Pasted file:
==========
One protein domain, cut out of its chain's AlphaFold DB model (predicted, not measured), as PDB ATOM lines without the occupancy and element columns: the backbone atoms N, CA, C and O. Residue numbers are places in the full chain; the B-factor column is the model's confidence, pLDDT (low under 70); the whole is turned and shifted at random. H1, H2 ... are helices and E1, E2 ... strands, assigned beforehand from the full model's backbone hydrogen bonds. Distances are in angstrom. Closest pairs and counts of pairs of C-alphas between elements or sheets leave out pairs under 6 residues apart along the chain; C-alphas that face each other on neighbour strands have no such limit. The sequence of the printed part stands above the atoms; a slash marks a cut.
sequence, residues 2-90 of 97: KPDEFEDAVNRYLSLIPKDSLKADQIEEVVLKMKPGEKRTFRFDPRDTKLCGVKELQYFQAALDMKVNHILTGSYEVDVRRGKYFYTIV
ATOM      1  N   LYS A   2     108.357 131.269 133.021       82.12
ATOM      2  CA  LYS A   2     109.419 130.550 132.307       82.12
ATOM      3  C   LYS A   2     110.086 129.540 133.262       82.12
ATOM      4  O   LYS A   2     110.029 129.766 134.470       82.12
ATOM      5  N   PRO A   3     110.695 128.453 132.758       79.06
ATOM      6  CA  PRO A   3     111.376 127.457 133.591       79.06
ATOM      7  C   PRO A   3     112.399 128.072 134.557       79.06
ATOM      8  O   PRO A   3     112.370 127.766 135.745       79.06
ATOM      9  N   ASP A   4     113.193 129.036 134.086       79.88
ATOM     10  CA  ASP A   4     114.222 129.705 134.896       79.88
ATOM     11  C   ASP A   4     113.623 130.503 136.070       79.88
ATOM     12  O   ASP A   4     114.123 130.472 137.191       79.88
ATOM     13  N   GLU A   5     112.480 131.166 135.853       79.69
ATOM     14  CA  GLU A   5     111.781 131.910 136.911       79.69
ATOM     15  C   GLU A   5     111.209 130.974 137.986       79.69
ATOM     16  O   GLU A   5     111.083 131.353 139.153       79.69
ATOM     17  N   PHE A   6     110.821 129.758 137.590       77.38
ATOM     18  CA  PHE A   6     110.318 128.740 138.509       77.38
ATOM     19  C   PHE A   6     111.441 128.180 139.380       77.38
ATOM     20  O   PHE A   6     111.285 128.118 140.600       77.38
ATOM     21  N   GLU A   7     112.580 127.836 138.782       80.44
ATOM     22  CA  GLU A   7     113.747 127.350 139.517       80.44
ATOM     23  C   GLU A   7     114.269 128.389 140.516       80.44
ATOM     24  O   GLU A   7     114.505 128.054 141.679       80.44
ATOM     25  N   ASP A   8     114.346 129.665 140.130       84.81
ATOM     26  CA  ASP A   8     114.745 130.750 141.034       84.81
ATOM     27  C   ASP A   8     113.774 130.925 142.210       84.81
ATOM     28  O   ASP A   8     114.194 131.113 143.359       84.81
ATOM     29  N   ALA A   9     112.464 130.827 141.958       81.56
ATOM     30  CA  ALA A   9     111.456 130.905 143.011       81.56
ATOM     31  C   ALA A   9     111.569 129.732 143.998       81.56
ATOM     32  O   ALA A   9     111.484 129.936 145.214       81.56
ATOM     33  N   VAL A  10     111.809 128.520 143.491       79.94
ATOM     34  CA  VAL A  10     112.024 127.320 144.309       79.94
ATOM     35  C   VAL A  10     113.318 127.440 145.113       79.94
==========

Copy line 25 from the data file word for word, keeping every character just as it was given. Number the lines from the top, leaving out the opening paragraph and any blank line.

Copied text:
ATOM     24  O   GLU A   7     114.505 128.054 141.679       80.44